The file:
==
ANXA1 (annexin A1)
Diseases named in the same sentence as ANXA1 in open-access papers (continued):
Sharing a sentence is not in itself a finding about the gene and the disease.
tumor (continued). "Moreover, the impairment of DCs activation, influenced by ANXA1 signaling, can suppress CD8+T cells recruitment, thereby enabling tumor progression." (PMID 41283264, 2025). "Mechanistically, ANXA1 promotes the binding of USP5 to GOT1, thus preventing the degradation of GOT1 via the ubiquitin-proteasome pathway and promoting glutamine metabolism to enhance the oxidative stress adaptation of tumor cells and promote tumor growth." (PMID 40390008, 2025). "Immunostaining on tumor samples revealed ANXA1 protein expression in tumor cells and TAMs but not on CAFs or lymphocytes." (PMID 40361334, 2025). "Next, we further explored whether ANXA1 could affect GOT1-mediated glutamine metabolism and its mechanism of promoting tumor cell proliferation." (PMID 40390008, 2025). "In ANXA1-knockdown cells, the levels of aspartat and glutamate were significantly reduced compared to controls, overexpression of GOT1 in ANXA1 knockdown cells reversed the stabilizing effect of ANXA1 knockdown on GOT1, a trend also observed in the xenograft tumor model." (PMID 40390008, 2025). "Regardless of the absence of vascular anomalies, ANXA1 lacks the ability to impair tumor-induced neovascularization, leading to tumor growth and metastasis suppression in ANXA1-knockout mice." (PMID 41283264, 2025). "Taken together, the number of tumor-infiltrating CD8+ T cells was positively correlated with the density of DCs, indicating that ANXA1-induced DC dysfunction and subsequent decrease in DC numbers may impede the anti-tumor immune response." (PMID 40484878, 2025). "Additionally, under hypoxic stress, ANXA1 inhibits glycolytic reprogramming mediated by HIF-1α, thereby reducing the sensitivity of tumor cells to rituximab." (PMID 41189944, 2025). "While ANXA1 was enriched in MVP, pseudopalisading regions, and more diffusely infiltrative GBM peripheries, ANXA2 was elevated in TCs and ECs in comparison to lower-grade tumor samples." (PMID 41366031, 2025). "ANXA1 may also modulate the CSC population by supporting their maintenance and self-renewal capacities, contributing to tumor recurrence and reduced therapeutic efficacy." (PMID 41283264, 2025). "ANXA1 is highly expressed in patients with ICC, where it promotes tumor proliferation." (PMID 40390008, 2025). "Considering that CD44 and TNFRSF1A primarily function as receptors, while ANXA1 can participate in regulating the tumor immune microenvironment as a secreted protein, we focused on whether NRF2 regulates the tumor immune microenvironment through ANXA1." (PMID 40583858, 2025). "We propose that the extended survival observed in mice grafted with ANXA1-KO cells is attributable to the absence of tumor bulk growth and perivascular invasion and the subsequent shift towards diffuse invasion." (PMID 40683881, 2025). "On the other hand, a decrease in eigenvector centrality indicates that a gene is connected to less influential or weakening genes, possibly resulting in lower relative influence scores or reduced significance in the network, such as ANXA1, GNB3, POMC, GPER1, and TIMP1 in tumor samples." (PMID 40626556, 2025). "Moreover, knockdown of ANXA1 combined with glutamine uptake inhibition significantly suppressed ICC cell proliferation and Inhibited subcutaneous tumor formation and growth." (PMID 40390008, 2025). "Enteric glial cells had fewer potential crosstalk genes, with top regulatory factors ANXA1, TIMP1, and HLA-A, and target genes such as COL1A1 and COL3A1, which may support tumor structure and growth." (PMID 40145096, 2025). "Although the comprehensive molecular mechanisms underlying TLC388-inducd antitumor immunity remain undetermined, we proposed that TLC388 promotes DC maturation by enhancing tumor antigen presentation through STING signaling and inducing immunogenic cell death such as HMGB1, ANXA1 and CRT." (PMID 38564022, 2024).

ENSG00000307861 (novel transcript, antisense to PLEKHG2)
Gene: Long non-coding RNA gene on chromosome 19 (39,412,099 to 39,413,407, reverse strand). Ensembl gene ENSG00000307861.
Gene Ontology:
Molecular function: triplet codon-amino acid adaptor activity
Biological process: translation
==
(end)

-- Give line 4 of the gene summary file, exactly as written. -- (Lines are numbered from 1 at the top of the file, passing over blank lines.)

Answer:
tumor (continued). "Moreover, the impairment of DCs activation, influenced by ANXA1 signaling, can suppress CD8+T cells recruitment, thereby enabling tumor progression." (PMID 41283264, 2025). "Mechanistically, ANXA1 promotes the binding of USP5 to GOT1, thus preventing the degradation of GOT1 via the ubiquitin-proteasome pathway and promoting glutamine metabolism to enhance the oxidative stress adaptation of tumor cells and promote tumor growth." (PMID 40390008, 2025). "Immunostaining on tumor samples revealed ANXA1 protein expression in tumor cells and TAMs but not on CAFs or lymphocytes." (PMID 40361334, 2025). "Next, we further explored whether ANXA1 could affect GOT1-mediated glutamine metabolism and its mechanism of promoting tumor cell proliferation." (PMID 40390008, 2025). "In ANXA1-knockdown cells, the levels of aspartat and glutamate were significantly reduced compared to controls, overexpression of GOT1 in ANXA1 knockdown cells reversed the stabilizing effect of ANXA1 knockdown on GOT1, a trend also observed in the xenograft tumor model." (PMID 40390008, 2025). "Regardless of the absence of vascular anomalies, ANXA1 lacks the ability to impair tumor-induced neovascularization, leading to tumor growth and metastasis suppression in ANXA1-knockout mice." (PMID 41283264, 2025). "Taken together, the number of tumor-infiltrating CD8+ T cells was positively correlated with the density of DCs, indicating that ANXA1-induced DC dysfunction and subsequent decrease in DC numbers may impede the anti-tumor immune response." (PMID 40484878, 2025). "Additionally, under hypoxic stress, ANXA1 inhibits glycolytic reprogramming mediated by HIF-1α, thereby reducing the sensitivity of tumor cells to rituximab." (PMID 41189944, 2025). "While ANXA1 was enriched in MVP, pseudopalisading regions, and more diffusely infiltrative GBM peripheries, ANXA2 was elevated in TCs and ECs in comparison to lower-grade tumor samples." (PMID 41366031, 2025). "ANXA1 may also modulate the CSC population by supporting their maintenance and self-renewal capacities, contributing to tumor recurrence and reduced therapeutic efficacy." (PMID 41283264, 2025). "ANXA1 is highly expressed in patients with ICC, where it promotes tumor proliferation." (PMID 40390008, 2025). "Considering that CD44 and TNFRSF1A primarily function as receptors, while ANXA1 can participate in regulating the tumor immune microenvironment as a secreted protein, we focused on whether NRF2 regulates the tumor immune microenvironment through ANXA1." (PMID 40583858, 2025). "We propose that the extended survival observed in mice grafted with ANXA1-KO cells is attributable to the absence of tumor bulk growth and perivascular invasion and the subsequent shift towards diffuse invasion." (PMID 40683881, 2025). "On the other hand, a decrease in eigenvector centrality indicates that a gene is connected to less influential or weakening genes, possibly resulting in lower relative influence scores or reduced significance in the network, such as ANXA1, GNB3, POMC, GPER1, and TIMP1 in tumor samples." (PMID 40626556, 2025). "Moreover, knockdown of ANXA1 combined with glutamine uptake inhibition significantly suppressed ICC cell proliferation and Inhibited subcutaneous tumor formation and growth." (PMID 40390008, 2025). "Enteric glial cells had fewer potential crosstalk genes, with top regulatory factors ANXA1, TIMP1, and HLA-A, and target genes such as COL1A1 and COL3A1, which may support tumor structure and growth." (PMID 40145096, 2025). "Although the comprehensive molecular mechanisms underlying TLC388-inducd antitumor immunity remain undetermined, we proposed that TLC388 promotes DC maturation by enhancing tumor antigen presentation through STING signaling and inducing immunogenic cell death such as HMGB1, ANXA1 and CRT." (PMID 38564022, 2024).